Stephen Downes

Knowledge, Learning, Community

This is one article in a series where author Jamie Carlin Watson discusses themes from his book Expertise: A Philosophical Introduction. In this post he lays out some difficulties with the idea that propositional knowledge is secondary to what is most fundamental to expertise, namely practice. In particular, it seems, some people become 'experts' without any practice at all. In a follow-up post, he suggests that "expertise is not merely having knowledge or a certain level of skill. It is, instead, a way of having them that emerges through training in that domain. In other words, expertise emerges through what sociologist Harry Collins and Robert Evans call 'linguistic immersion'." Now I do think there's something to that notion. But it's not the whole story either.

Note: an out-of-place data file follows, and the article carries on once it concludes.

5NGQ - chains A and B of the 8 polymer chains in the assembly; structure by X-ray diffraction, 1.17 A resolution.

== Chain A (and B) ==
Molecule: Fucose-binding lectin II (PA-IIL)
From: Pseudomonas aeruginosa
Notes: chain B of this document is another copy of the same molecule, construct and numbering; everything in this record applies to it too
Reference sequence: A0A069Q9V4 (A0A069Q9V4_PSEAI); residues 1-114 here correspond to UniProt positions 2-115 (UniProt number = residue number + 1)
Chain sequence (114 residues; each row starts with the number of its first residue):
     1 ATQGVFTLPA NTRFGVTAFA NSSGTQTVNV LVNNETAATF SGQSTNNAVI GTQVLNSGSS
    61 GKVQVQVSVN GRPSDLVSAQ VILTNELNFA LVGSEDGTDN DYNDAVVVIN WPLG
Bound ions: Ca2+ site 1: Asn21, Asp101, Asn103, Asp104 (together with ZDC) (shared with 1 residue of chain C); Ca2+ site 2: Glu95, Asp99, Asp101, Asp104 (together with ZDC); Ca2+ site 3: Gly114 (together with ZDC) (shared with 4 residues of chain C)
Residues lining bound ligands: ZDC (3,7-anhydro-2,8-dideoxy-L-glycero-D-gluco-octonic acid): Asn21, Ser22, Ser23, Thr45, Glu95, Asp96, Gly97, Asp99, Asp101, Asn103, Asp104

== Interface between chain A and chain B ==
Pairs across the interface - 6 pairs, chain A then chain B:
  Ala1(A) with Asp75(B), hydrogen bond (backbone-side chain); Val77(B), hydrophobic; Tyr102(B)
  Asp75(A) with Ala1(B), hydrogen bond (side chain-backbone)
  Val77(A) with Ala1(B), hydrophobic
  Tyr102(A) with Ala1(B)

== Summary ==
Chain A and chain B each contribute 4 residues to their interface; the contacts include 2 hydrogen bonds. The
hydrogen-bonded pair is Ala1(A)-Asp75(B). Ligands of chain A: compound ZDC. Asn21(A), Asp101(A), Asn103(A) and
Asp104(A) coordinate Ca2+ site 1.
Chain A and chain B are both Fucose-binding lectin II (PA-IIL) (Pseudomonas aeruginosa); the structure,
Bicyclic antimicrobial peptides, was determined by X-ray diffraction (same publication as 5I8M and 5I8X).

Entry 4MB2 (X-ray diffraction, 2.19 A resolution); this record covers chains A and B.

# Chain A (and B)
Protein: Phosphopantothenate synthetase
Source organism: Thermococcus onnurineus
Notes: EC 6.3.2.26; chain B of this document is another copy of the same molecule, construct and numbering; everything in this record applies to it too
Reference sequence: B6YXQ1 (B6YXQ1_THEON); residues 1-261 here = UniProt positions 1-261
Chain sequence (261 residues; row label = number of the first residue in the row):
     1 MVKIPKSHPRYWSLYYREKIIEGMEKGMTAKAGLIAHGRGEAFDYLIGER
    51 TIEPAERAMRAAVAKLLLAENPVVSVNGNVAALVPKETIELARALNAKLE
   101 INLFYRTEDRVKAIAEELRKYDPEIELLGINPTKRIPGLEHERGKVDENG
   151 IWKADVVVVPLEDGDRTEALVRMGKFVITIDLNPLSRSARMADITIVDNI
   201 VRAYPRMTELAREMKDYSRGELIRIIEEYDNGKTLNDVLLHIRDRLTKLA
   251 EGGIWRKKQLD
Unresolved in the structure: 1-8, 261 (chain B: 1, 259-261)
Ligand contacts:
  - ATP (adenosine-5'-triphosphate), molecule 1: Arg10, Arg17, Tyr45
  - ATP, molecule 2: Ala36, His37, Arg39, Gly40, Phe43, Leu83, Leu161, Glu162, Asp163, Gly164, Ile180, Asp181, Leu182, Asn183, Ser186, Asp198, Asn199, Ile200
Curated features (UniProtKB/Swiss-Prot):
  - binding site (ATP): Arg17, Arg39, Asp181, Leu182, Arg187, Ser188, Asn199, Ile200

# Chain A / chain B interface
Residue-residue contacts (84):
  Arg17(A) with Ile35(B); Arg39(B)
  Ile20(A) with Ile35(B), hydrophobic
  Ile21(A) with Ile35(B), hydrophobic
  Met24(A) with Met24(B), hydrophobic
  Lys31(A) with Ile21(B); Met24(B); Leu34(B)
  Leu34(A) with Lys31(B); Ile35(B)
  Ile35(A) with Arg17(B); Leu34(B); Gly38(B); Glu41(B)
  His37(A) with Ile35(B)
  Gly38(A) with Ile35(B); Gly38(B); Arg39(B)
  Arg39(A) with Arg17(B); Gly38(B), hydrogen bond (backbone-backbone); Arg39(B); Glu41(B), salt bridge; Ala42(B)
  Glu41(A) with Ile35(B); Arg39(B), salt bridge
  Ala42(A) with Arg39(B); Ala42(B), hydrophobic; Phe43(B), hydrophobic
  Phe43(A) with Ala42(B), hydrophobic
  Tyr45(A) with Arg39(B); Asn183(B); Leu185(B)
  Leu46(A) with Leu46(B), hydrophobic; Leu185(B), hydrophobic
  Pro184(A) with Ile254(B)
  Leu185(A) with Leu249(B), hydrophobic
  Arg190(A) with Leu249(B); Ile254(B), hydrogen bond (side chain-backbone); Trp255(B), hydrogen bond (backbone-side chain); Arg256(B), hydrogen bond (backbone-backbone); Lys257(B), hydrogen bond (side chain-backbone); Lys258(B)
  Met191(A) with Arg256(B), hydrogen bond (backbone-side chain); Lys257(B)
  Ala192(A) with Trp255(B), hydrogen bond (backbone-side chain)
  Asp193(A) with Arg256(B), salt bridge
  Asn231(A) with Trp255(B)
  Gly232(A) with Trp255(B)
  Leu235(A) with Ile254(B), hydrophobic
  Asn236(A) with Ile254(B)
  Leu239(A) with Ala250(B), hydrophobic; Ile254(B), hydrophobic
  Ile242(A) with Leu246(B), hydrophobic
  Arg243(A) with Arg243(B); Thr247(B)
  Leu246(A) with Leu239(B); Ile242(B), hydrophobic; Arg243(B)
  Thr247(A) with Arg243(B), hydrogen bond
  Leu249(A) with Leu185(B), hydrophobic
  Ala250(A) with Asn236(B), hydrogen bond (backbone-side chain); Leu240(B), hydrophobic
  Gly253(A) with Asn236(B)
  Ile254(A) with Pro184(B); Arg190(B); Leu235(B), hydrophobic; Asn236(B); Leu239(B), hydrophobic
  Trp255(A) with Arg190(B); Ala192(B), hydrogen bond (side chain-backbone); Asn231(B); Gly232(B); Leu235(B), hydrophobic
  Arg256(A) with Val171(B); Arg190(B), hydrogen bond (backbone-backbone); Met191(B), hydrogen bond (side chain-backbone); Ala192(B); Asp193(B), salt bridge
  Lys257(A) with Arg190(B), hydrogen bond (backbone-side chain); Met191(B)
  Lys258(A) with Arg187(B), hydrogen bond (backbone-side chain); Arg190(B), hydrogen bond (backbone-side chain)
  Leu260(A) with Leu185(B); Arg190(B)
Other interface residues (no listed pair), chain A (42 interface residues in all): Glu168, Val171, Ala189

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Stephen Downes Stephen Downes, Casselman, Canada
stephen@downes.ca

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Last Updated: Mar 31, 2021 01:14 a.m.